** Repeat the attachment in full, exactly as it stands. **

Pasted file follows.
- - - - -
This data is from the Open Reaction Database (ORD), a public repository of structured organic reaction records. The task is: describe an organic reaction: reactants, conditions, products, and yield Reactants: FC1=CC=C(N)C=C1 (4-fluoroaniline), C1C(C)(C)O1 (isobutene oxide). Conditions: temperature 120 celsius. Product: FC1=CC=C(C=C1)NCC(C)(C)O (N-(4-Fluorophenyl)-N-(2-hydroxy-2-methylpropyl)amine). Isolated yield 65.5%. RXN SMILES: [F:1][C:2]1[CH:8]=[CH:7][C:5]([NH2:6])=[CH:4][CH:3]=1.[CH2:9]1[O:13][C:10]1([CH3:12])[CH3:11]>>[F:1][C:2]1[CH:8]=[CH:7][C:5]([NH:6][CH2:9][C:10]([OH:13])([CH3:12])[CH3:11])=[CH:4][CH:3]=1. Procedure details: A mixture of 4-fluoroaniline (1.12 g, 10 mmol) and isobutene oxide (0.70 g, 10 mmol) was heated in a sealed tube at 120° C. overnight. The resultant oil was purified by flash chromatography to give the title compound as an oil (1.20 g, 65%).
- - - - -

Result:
This data is from the Open Reaction Database (ORD), a public repository of structured organic reaction records. The task is: describe an organic reaction: reactants, conditions, products, and yield Reactants: FC1=CC=C(N)C=C1 (4-fluoroaniline), C1C(C)(C)O1 (isobutene oxide). Conditions: temperature 120 celsius. Product: FC1=CC=C(C=C1)NCC(C)(C)O (N-(4-Fluorophenyl)-N-(2-hydroxy-2-methylpropyl)amine). Isolated yield 65.5%. RXN SMILES: [F:1][C:2]1[CH:8]=[CH:7][C:5]([NH2:6])=[CH:4][CH:3]=1.[CH2:9]1[O:13][C:10]1([CH3:12])[CH3:11]>>[F:1][C:2]1[CH:8]=[CH:7][C:5]([NH:6][CH2:9][C:10]([OH:13])([CH3:12])[CH3:11])=[CH:4][CH:3]=1. Procedure details: A mixture of 4-fluoroaniline (1.12 g, 10 mmol) and isobutene oxide (0.70 g, 10 mmol) was heated in a sealed tube at 120° C. overnight. The resultant oil was purified by flash chromatography to give the title compound as an oil (1.20 g, 65%).